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The full and final report of the independent Lessons Learned review concerning Jonathan Fletcher and Emmanuel Church Wimbledon has been published today.

The 146 page report, which also contains an audit of the current safeguarding arrangements at Emmanuel Church Wimbledon can be accessed on the Walking With website here. The report contains 66 separate recommendations grouped together under 18 themes which range from leadership and accountability, to effective safeguarding and support for survivors.

The Review has been conducted by Thirtyone:eight, an independent safeguarding charity, and was commissioned by Emmanuel Church Wimbledon in December 2019 in response to a growing number of concerns and allegations made in relation to its previous Vicar Jonathan Fletcher and the prevailing culture within the church.

The report seeks to meet the ten aims set out in the agreed scope, which was developed by Thirtyone:eight, and finalised by an Independent Advisory Group (IAG) set up to provide guidance and scrutiny of the Review process throughout.

98 participants provided information to the Review in total, and contributed a variety of experiences both positive and negative. The Reviewers have considered information from Emmanuel Church Wimbledon and a range of other sources, including information already in the public domain in order to reach their conclusions and make their recommendations. Jonathan Fletcher was invited to participate in the Review process but did not take up the opportunity to do so.

Many who contacted the review spoke of ‘deeply harmful’ and ‘inappropriate’ behaviours experienced from Jonathan Fletcher including bullying, coercion and control, and spiritual abuse. Others who contacted the Review requested that their positive experiences be included. The report concludes that the behaviours exhibited by Jonathan Fletcher were unacceptable for someone in Holy Orders and constitute an abuse of spiritual authority and power.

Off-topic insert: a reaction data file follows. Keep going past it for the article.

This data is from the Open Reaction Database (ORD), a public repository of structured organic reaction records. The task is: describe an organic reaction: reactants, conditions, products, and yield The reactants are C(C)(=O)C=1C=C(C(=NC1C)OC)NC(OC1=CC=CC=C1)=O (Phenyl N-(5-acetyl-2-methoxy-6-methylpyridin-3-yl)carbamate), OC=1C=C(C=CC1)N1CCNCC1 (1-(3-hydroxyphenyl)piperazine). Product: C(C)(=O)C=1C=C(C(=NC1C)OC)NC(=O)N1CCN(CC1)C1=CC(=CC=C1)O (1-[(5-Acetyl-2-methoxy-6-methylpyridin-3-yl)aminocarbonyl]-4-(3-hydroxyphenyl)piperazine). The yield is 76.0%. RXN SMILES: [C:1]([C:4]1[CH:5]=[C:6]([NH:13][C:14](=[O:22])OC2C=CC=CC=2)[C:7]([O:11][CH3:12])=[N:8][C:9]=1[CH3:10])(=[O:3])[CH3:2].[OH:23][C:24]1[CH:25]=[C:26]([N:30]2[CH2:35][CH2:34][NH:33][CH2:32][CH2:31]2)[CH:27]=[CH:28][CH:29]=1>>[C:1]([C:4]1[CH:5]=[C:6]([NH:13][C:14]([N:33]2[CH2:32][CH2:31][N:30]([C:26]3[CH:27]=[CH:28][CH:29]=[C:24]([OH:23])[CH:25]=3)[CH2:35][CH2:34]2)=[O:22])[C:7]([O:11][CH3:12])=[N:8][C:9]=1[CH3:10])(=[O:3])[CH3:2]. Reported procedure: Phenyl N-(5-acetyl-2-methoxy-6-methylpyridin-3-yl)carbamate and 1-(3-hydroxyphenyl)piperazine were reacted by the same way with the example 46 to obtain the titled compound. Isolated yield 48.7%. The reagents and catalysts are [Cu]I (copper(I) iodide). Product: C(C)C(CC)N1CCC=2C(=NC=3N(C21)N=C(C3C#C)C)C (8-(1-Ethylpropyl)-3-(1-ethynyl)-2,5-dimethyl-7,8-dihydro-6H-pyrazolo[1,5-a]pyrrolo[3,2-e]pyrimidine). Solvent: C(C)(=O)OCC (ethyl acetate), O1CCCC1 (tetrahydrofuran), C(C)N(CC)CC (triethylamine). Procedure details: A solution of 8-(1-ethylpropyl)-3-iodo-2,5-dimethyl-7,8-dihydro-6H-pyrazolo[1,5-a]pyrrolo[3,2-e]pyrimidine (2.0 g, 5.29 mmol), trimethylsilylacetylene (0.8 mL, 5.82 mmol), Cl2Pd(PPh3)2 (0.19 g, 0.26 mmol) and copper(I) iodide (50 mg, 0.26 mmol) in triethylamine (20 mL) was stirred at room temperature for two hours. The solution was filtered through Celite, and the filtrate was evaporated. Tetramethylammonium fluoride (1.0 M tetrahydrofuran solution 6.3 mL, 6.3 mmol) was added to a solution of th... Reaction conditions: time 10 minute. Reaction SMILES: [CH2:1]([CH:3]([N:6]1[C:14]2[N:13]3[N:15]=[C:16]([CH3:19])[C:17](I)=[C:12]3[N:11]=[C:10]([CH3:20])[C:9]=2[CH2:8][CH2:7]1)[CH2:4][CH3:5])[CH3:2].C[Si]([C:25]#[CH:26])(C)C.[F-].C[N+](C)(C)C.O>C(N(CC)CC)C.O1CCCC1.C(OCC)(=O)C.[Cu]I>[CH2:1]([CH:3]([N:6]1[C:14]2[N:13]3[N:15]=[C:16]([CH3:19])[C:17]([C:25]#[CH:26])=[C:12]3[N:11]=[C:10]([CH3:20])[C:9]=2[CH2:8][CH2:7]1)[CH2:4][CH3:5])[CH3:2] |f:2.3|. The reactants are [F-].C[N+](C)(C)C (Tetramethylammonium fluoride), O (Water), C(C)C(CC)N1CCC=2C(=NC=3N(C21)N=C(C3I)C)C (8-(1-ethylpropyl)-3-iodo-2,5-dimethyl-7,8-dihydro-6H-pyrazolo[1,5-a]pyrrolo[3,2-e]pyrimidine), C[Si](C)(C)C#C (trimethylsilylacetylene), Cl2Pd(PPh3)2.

The information gathered by the review also suggests that knowledge of these behaviours was held by some role holders at Emmanuel Church Wimbledon and by some members of the congregation. The report goes on to detail some of the factors present which worked against disclosure and effective response, as well as looking at the role that the interconnectedness of the church with wider groups played in what happened.

The review recognises that there has been substantial investment and commitment to safeguarding in Emmanuel in recent years, however it stresses that the recommendations can only be implemented if the some of the remaining ‘unhealthy aspects of the underlying culture' are addressed.

The recommendations are separated into two parts with the first 28 specifically for Emmanuel Church, and the remaining 38 for consideration by Emmanuel Church and the wider constituency in which it is positioned. The reviewers also suggest that the 38 additional recommendations have relevance for all churches and even other faith and non-faith-based organisations to consider.

In a statement issued today Thirtyone:eight said “This review has been an extremely complex, sensitive and lengthy piece of work to complete. On behalf of our Review team we’d like to express our sincere thanks first and foremost to all those who participated and to the Independent Advisory Group who have contributed to this review. For many, this came at a cost and demonstrated great courage as insights and experiences were shared. The team would like to recognise the great value these contributions have made towards the findings and recommendations of this report.”

“We’d also like to thank the current leadership of Emmanuel Church Wimbledon, who have commissioned this review, and acknowledge their willingness to publish the report in full so that the learning from it can be beneficial not just to them but to a much wider audience.”

“It is encouraging to see that there has been substantial investment and commitment to safeguarding at Emmanuel Church in recent years, however it must be stressed that if the existing aspects of unhealthy culture identified by the review are not fully addressed, then it is likely that any learning and improvement from the implementation of recommendations will be limited in its effectiveness.”

“We strongly believe it is in the public interest for all details contained within this report; its background, findings, conclusions and recommendations, to be published. We recognise that some of the content of this report may be distressing and so we have provided a range of services where support can be sought which are detailed at the end of the report or on our website.”

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